Altogether seven species of pinnipedia have been spotted in Icelandic waters, the common seal, the grey seal, the ringed seal, the harp seal, the bearded seal, the hooded seal, and the walrus. The common seal and the grey seal breed all around the country, but the others are vagrants. Traditionally, the seals have been hunted in Iceland from the time of settlement for their furs and meat.
The annual catch has fluctuated between four and seven thousand during the last decades, and has diminished considerably during the last few years. The seals were and sometimes still are an issue of debate between the conservationists, fishermen and the fish industry because of their impact on the commercial importance of fish stocks, the damage to fishing gear and their part in the spreading of the cod worm.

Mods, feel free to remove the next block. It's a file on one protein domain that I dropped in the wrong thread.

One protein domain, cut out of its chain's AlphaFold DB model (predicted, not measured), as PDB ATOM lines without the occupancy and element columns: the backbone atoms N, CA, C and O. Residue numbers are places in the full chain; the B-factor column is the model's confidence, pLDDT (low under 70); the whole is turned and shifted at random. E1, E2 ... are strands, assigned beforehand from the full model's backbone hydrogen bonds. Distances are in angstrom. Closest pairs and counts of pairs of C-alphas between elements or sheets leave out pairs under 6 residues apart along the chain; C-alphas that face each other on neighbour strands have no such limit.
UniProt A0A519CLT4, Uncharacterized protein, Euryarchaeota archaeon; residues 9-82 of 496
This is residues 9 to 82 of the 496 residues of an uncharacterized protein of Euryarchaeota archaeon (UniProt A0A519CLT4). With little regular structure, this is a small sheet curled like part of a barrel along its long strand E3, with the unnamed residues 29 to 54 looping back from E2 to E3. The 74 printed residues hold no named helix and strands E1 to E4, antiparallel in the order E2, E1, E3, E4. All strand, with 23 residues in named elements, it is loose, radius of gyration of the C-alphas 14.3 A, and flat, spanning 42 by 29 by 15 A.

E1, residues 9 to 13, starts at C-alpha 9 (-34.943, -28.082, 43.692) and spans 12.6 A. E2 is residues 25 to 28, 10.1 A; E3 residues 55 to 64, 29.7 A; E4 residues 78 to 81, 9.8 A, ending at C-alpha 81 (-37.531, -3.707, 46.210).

The conservationists managed to ruin the economy of the Inuit seal hunters in Greenland and did not hesitate to use falsified film material to do so. Scientific research clearly shows that the populations of the seal species around Iceland are not endangered.
Photo Credit: Andreas Trepte
The common seal or the harbour seal gets 2 m long and weighs up to 150 kg It... more
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The hooded seal’s primary habitats are around Greenland and Newfoundland It... more
The bearded seal’s habitats are mainly scattered all over the Arctic Ocean It... more
The ringed seal’s primary habitat is the northern Arctic Ocean It also exists... more